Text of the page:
Barclays chairman Marcus Agius resigned yesterday, saying suspected manipulation of interbank lending rates by staff had “dealt a devastating blow” to the reputation of the British banking giant.
Barclays said Agius, who has chaired the bank for six years, would remain in his post until a successor was found.
“I am truly sorry that our customers, clients, employees and shareholders have been let down,” Agius said in a company statement, less than a week after the bank was fined over the rate-rigging scandal.
Barclays yesterday said it would launch an independent audit that would “undertake a root and branch review of all of the past practices that have been revealed as flawed since the credit crisis started.”
Barclays said it would establish “a zero tolerance policy for any actions that harm the reputation of the bank.”
British Business Secretary Vince Cable on Sunday backed calls for a criminal investigation into bankers involved in the scandal, which cost Barclays ￡290 million (US$450 million) in fines.
However, the true cost of the fallout has been much bigger, with the bank’s market value losing billions of pounds last week following a share price collapse. Traders at the bank are suspected of manipulating the Libor rate, which plays a major role in world financial markets and affects businesses and consumers, to skew the markets in their favor.
“Barclays has remained resilient throughout the crisis, and has worked hard to ensure that today it is a strong, well capitalized and profitable business,” Agius said.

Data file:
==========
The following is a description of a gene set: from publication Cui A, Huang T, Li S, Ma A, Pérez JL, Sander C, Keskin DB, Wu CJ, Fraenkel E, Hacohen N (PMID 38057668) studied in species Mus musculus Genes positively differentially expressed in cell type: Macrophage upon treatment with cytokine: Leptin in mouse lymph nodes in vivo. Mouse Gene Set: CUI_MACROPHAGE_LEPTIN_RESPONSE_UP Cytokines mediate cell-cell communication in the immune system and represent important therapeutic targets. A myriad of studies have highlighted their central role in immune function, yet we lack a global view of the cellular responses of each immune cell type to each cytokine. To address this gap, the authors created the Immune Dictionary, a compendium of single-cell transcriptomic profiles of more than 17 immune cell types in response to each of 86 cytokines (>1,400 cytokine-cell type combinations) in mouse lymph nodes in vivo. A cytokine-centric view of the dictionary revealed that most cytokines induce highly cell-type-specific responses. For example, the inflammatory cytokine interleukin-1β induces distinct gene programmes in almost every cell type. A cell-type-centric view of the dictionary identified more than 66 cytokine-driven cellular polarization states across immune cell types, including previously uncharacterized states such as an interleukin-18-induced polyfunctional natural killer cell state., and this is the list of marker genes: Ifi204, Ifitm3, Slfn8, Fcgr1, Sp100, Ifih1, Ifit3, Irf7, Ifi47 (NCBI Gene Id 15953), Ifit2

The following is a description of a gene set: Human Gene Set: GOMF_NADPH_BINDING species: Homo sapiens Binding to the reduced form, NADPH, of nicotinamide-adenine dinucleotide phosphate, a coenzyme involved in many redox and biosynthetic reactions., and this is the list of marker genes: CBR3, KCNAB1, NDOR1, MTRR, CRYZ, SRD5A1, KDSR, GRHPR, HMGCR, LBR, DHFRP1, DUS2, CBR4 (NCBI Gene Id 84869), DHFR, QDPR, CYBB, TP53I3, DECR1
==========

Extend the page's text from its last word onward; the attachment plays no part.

“But last week’s events — evidencing as they do unacceptable standards of behavior within the bank — have dealt a devastating blow to Barclays’ reputation,” he said.
“As chairman, I am the ultimate guardian of the bank’s reputation. Accordingly, the buck stops with me and I must acknowledge responsibility by standing aside,” he added in the statement.
It emerged on Sunday that bailed-out Royal Bank of Scotland (RBS) had sacked four traders over their alleged involvement in the affair, raising suspicions that the practice was widespread.
British Prime Minister David Cameron on Friday reiterated his intention to bring Barclays chief executive Bob Diamond and others at the bank to account.
The bank’s actions distorted one of the main indicators of its financial health. Diamond was in charge of Barclays’ investment arm at the time of the suspected manipulation.
British lawmakers were due to question Diamond about the affair tomorrow.
The pressure on Barclays has risen after British and US authorities last week fined the bank amid international probes into several top banks over alleged rigging of interbank rates.
Barclays is the first major financial institution to settle with regulators following investigations on both sides of the Atlantic.
British regulator the Financial Services Authority (FSA) on Friday said it had reached agreement with Barclays, HSBC, Lloyds and RBS to compensate clients for mis-selling interest rate hedging products.
NOT ISOLATED CASE
The FSA said yesterday Barclays was not an isolated case in the authorities’ probe of banks manipulating the interbank rate.
“I wish I could say this was an isolated case ... You will hear more on this in due course,” FSA acting director of enforcement Tracey McDermott told the watchdog’s annual enforcement conference.
Barclay’s behavior was unacceptable to regulators and the public and a number of investigations were ongoing, McDermott said.